Ketamine may have helped save the lives of the twelve boys and their soccer coach who were rescued from a Thai cave last summer.
The group was spelunking in the Tham Luang cave complex on June 23 when a sudden rainstorm flooded the caverns and trapped them inside. A group of divers saved the team two weeks later. The boys were strapped on to stretchers before the divers transported them through treacherous water-filled tunnels.
The medical team that assisted with the rescue of the group wrote a letter to the New England Journal of Medicine, which was published online Wednesday. According to their letter, rescuers gave the boys unspecified doses of ketamine.
Ketamine is used as a sedative, but it induces a trance-like state, so it’s also a popular party drug. The FDA recently approved a ketamine-like medication sedative for the treatment of depression. The sedative effect likely helped calm the boys as they were being hauled through a treacherous maze, but according to the letter from the medics, the drug was also meant to help prevent hypothermia since the boys were carried through cold water while wearing ill-fitting wet suits.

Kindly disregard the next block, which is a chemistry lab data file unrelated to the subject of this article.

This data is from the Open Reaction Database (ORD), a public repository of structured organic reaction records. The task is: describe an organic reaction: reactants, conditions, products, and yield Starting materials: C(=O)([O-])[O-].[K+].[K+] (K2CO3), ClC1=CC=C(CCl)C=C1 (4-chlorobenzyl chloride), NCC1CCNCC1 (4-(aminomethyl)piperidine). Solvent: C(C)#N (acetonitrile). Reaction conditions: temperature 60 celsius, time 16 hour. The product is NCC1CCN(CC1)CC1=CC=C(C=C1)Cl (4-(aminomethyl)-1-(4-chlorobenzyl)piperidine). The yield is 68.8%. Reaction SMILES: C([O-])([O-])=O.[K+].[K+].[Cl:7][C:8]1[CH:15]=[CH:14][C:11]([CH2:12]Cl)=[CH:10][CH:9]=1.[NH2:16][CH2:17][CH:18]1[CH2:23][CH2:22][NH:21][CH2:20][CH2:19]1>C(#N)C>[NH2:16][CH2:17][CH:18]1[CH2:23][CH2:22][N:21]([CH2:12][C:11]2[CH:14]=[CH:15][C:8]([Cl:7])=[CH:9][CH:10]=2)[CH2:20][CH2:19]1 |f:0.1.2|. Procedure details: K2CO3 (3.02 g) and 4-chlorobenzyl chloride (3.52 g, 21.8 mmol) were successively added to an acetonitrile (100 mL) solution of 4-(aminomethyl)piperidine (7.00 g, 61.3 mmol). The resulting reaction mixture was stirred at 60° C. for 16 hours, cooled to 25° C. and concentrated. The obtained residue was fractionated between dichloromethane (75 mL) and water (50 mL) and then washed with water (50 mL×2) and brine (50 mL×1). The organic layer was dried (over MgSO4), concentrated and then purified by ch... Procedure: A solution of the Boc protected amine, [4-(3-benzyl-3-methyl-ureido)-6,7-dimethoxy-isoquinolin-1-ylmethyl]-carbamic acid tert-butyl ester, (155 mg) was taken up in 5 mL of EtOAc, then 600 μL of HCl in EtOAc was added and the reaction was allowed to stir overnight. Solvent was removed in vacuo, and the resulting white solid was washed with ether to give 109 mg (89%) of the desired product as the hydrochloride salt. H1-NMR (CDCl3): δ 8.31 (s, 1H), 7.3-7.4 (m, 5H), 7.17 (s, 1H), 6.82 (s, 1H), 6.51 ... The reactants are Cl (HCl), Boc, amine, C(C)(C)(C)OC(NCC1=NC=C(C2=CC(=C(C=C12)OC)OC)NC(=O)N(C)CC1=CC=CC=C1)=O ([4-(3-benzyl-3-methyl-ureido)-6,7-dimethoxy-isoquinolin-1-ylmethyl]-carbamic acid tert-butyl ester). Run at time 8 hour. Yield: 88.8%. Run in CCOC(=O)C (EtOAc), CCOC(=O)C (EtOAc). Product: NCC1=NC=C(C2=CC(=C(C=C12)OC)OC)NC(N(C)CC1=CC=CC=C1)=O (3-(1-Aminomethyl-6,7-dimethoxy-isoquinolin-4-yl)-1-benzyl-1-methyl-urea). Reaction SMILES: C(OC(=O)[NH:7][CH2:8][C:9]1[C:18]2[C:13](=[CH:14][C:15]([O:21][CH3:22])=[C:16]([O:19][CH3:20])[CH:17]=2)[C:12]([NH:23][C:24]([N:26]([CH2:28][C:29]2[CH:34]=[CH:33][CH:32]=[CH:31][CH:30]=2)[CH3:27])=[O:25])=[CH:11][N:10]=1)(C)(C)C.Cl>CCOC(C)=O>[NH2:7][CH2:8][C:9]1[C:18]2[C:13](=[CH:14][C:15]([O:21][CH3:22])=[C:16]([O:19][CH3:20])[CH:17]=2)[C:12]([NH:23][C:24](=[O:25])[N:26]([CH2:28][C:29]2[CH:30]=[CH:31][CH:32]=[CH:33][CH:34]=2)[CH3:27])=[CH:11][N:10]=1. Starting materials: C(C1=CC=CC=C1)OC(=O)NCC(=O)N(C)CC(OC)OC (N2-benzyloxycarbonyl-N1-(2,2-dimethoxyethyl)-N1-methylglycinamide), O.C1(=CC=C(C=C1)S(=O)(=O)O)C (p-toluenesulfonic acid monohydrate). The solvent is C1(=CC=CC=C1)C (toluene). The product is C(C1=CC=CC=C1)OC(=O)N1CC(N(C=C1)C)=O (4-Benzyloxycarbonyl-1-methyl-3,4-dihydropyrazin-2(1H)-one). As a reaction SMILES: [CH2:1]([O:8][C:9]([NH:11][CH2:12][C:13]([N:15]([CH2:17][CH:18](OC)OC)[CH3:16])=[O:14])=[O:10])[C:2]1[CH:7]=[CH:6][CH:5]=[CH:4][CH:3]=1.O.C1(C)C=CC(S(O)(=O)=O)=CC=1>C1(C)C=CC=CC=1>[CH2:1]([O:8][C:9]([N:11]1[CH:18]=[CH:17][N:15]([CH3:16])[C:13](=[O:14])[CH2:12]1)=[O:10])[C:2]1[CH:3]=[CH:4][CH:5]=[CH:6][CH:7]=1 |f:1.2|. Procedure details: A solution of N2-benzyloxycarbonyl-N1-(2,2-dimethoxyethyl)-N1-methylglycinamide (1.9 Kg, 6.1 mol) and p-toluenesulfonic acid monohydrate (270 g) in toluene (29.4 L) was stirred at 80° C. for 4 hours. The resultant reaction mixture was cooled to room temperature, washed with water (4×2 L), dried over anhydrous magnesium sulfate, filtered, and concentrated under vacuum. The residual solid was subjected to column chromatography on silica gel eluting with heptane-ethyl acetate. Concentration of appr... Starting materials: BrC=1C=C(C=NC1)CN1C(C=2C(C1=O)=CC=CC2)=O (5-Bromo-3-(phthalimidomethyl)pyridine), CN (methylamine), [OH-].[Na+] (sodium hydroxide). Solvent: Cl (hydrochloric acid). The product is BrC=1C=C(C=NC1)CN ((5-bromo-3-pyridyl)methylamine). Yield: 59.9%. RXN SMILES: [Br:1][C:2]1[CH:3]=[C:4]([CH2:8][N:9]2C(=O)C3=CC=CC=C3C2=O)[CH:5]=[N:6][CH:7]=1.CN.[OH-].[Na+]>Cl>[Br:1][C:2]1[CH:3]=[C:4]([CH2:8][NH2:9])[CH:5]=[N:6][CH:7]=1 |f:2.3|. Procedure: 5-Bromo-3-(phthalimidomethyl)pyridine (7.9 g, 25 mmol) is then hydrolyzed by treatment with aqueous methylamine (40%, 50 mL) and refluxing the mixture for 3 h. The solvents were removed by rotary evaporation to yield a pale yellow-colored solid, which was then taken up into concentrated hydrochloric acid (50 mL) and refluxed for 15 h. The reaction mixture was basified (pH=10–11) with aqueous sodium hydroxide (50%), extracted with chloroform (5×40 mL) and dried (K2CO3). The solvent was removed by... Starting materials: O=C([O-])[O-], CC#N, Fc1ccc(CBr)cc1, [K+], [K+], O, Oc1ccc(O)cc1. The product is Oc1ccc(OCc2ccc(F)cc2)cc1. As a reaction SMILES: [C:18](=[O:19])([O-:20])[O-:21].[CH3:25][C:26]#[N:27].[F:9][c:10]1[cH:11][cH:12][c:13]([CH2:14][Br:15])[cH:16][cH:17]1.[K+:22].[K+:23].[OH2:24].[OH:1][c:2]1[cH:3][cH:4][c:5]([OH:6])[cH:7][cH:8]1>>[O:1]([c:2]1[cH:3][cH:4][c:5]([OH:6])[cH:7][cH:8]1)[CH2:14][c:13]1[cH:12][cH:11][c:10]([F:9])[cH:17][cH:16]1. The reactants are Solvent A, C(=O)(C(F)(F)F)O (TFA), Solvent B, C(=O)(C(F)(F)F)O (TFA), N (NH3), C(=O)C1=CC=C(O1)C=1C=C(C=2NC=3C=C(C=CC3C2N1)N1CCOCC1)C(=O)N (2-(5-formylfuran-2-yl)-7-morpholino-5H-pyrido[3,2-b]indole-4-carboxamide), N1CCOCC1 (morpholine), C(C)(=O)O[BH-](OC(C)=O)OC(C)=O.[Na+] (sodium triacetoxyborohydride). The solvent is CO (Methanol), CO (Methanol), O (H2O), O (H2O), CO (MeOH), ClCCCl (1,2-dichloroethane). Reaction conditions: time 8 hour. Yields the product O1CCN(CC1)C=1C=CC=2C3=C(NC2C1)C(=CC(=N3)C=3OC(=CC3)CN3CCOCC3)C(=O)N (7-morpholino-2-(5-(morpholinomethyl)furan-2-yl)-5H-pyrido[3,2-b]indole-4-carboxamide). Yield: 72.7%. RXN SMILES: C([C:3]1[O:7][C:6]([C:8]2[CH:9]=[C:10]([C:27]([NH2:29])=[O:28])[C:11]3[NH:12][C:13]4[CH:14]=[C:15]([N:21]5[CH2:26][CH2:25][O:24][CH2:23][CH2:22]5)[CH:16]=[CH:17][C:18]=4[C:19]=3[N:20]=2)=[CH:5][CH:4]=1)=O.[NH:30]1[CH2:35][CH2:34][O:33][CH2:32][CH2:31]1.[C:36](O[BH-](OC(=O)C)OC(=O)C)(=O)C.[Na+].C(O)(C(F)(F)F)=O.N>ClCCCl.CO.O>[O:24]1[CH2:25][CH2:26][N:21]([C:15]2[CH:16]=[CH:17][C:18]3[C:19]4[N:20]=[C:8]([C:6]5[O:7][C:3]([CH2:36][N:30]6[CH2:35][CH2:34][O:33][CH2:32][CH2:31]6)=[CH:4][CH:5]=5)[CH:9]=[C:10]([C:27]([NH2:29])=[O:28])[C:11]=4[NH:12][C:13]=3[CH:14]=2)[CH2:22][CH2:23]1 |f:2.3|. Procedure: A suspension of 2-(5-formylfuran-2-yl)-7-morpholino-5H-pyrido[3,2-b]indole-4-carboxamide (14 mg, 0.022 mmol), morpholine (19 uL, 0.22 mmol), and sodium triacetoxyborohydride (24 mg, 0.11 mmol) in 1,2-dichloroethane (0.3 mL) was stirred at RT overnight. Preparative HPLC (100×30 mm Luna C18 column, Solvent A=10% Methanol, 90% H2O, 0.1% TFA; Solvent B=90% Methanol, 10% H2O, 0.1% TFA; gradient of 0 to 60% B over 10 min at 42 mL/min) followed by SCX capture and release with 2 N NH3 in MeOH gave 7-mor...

The paper explains that ketamine narrows blood vessels, which hinders drops in body temperature and shivering. According to the medics who co-wrote the letter, this made it a “good choice” for people at risk of hypothermia.
The second boy to leave the cave had a body temperature of 35 degrees and developed hypothermia during his helicopter ride to the hospital. The letter blamed this on “insufficient team coordination.”
Since the rescue, there have been reports that the boys had been sedated. Last year, Navy SEAL commander Rear Adm. Arpakorn Yookongkaew told CNN, “We had to use the means that could keep the children not to be panicky while we were carrying them out.”
But this new letter provides more details about the medic’s reasoning for using ketamine.
One of the authors of the letter is Richard Harris, who joined the rescue mission because he is a cave-diver and an anesthesiologist. He told National Geographic earlier this year that he doubted the rescue plan at the time. “I expected the first two kids to drown and then we’d have to do something different. I put their odds of survival at zero,” he said.